But time marches on. The pricing today is not the same as the pricing of yesterday. I am working on assembling a server that has a processor with 8 cores of 2.4GHZ. The old price of $16,000 is today only $170, or a smidge over 1% of the cost. A 250GB HD wasn't unreasonable at around $100, however that today will get you in the ballpark of 4TB or 16x the space.

Expertise is easier than ever to access. There are massive amounts of new resources to quickly find and resolve problems you would have no ability to debug yourself. Not to mention as time has passed new management and tooling has been launched that makes it easy to configure, manage and monitor a server.

But, if you go talk to a developer today, they will tell you that running your own servers is a near impossibility. If you did that you would NEVER get to develop software because all the time would be managing servers and hardware. Let's state this for what it is, a development prejudice. We are basing our perceptions on outdated knowledge. What was once true is no longer true.

The cloud darkens.

Things that start well intentioned can often grow into a twisted monster that hardly is in line with the original form. The cloud was always a way to generate profits. Amazon needed to make use of unused space and recoup it's investment in hardware. In the early days, the needs of developers and Amazon aligned. Amazon needed money, developers needed hardware set up and ready to go at a price they can afford.

But that's not quite true anymore. Most small companies can afford to host their site themselves. In fact, they would probably save a large amount of money if they did so. The amount of companies that would lose money is next to zero. Amazon knows this. They need to make developers keep using their computers. They have an incentive to continue the disinformation that running a server is hard and cost prohibitive and time consuming. They implement features that most developers should not be using as a way to lock in companies to paying for their software. It's hard to bring your costs down when it would cost you a year or more of cloud costs to do so. They know it's hard to make that pitch to an exec and have buy in for that project.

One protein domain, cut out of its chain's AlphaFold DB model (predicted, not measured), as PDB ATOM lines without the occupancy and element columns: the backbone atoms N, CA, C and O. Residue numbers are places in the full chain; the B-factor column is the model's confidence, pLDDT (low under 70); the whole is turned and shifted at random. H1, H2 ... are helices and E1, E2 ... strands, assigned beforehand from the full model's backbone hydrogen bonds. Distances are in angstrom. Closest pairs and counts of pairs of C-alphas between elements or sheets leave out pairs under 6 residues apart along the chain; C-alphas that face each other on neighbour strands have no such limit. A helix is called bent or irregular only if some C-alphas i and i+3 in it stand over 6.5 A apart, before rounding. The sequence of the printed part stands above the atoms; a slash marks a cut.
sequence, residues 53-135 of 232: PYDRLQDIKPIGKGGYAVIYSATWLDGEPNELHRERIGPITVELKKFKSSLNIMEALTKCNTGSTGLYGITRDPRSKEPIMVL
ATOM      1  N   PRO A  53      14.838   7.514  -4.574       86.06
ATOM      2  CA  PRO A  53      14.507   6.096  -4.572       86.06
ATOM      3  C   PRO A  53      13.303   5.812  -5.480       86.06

Additionally, the cloud was supposed to be this new tech that freed everyone from being centralized industry players. But in the end, we are now centralized to a few big players in Amazon, Microsoft and Google while they crushed many of the hosting providers of old. Your data is more centralized than ever. All the services you use that bill themselves as "cloud services" probably store their data here. And as such, these players gain an unfair advantage in the market. It's centralized intelligence. If Amazon wants to buy a new company to offer some feature they would be crazy to not look at their customers cloud costs and stats. Are their machines serving more and more traffic, which competitor is growing the fastest, which ones aren't threats? Sure, they will say they don't look at a customers data, but just the metadata of the account is an unfair advantage.